Chilapata is a forest of Dooars adjacent to Jaldapara National Park in the Alipurduar district of West Bengal. The forest of Chilapata is a continuation of the Jaldapara forests and is separated by the river Torsha which flows through the West of the Chilapata forest and East of Jaldapara National Park.
Chilapata forests were relatively less visited by tourists until recently. During the last few years, the forests of Chilapata have gained tourism prominence as many small and medium-sized resorts have come up near it.
The major attraction of Chilapata is the forest and its wildlife. Forest safari in Jeep is available inside the forest. Sighting of Indian Bison (Gaur), Elephant, Rhino, and various types of Deer is most common here. The forests are also known to be home to a variety of avifauna.
Chilapata also has historical significance. The famous Nal Rajar Garh is a fort from the Nal Kings of the Gupta age. Although the fort is mostly in ruins today, it is a place worth visiting while in Chilapata.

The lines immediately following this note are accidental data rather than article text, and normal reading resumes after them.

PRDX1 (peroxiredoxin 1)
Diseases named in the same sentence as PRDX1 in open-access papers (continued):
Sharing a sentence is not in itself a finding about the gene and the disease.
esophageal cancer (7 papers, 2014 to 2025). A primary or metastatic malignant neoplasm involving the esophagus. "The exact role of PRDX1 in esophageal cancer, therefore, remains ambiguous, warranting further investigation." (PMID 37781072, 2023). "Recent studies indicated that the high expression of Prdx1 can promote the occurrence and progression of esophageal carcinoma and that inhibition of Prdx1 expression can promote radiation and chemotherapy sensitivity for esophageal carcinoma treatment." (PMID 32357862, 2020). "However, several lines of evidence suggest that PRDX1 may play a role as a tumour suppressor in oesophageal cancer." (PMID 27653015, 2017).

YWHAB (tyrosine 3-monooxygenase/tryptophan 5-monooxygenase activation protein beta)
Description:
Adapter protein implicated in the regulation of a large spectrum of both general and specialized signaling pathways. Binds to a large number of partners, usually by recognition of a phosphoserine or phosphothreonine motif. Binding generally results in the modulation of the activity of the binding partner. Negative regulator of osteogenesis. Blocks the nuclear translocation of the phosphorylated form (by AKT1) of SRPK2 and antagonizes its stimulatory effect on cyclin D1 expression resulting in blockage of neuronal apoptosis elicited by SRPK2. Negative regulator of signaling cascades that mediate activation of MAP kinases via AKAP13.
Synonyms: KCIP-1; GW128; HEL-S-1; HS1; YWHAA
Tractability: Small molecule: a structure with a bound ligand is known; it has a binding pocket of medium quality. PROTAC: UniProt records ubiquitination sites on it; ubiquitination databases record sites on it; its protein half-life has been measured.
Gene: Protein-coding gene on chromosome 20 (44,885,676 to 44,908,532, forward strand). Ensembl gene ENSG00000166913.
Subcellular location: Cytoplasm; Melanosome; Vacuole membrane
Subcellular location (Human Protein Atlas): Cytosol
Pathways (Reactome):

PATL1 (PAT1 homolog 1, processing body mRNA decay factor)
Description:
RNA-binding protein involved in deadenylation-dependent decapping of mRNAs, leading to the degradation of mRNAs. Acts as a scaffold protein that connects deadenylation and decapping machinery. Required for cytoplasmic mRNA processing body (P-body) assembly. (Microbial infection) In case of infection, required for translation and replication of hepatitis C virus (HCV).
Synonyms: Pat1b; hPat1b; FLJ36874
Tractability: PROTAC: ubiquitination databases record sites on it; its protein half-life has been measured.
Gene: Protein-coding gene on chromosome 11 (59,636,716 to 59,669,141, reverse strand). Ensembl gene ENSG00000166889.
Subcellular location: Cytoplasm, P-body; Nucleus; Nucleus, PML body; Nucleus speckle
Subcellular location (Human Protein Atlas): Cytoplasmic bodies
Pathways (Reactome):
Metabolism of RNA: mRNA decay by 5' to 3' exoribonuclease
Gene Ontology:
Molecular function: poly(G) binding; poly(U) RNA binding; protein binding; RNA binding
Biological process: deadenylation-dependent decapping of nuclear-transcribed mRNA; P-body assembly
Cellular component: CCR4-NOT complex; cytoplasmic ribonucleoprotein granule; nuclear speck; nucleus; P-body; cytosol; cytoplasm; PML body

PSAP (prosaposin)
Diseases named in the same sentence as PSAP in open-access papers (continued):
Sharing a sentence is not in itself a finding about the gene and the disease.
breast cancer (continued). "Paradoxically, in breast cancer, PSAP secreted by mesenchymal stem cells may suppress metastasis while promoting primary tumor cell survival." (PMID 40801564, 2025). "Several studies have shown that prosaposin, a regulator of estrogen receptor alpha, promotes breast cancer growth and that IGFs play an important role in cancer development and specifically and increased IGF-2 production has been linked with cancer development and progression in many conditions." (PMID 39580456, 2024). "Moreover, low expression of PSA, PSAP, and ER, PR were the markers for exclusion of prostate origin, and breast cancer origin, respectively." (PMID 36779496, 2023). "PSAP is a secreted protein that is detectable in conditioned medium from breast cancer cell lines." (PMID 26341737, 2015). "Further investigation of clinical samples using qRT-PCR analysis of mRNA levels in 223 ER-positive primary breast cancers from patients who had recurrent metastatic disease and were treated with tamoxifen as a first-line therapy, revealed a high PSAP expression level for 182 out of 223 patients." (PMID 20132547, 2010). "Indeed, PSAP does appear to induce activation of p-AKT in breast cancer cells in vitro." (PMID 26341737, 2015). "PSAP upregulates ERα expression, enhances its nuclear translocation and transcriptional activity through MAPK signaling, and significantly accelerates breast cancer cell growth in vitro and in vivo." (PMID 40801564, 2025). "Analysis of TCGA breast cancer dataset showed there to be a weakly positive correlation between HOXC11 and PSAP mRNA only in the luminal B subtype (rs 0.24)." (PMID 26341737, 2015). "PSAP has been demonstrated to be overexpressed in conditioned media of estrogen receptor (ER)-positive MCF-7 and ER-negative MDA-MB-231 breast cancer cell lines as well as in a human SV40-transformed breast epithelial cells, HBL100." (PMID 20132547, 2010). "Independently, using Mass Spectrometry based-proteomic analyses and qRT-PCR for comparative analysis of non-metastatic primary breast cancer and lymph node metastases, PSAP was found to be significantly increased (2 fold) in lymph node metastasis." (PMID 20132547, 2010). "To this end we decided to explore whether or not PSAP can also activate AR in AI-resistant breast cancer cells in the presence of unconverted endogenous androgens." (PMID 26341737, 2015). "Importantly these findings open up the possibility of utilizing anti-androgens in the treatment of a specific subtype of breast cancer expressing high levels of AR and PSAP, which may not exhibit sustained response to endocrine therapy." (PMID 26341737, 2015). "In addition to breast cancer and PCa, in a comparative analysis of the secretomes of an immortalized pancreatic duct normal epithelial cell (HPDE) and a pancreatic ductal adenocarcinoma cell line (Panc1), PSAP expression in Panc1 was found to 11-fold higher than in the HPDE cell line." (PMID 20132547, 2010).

Jaldapara is the nearest tourist destination. Madarihat, the entry point for Jaldapara National Park is just 15 km away. The largest forest of Dooars, Buxa Tiger Reserve, is also close by at a distance of 30 km. Chilapata is located between the two forests of Jaldapara and Buxa giving it the unique advantage of tourists being able to visit both forests from here.
Apart from forest visits, tourists can easily visit the Bhutan border town of Phuentsholing from here (22 km). Alipurduar, the district headquarter, is just 40 km and the historic town of Coochbehar is 50 km.
The vicinity of all major destinations of Eastern Bhutan gives Chilapata the unique advantage of being centrally located. Tourists may easily visit all the tourist destinations of the area based here.